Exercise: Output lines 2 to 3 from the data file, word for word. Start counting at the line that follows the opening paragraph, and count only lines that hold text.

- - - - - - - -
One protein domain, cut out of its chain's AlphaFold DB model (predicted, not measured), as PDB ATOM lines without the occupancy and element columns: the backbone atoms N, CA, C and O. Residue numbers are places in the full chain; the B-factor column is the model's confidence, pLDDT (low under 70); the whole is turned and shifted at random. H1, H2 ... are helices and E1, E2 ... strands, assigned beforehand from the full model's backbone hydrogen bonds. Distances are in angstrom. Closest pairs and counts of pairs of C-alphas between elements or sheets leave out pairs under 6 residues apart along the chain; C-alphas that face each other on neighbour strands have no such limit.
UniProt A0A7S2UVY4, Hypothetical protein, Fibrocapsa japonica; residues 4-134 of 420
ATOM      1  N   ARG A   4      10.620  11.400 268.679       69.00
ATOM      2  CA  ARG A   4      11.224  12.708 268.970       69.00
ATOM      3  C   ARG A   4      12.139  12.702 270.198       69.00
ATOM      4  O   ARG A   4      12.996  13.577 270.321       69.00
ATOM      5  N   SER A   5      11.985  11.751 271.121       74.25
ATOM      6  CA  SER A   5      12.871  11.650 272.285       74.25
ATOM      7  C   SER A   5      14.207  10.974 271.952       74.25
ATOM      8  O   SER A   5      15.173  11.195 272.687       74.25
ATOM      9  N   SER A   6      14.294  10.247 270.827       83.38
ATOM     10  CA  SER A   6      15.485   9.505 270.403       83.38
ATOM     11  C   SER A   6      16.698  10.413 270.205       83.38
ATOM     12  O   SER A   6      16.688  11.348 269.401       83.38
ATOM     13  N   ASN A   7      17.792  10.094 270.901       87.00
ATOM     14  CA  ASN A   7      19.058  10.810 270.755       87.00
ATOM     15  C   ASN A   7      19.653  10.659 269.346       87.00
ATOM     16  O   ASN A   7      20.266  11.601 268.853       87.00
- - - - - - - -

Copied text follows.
ATOM      1  N   ARG A   4      10.620  11.400 268.679       69.00
ATOM      2  CA  ARG A   4      11.224  12.708 268.970       69.00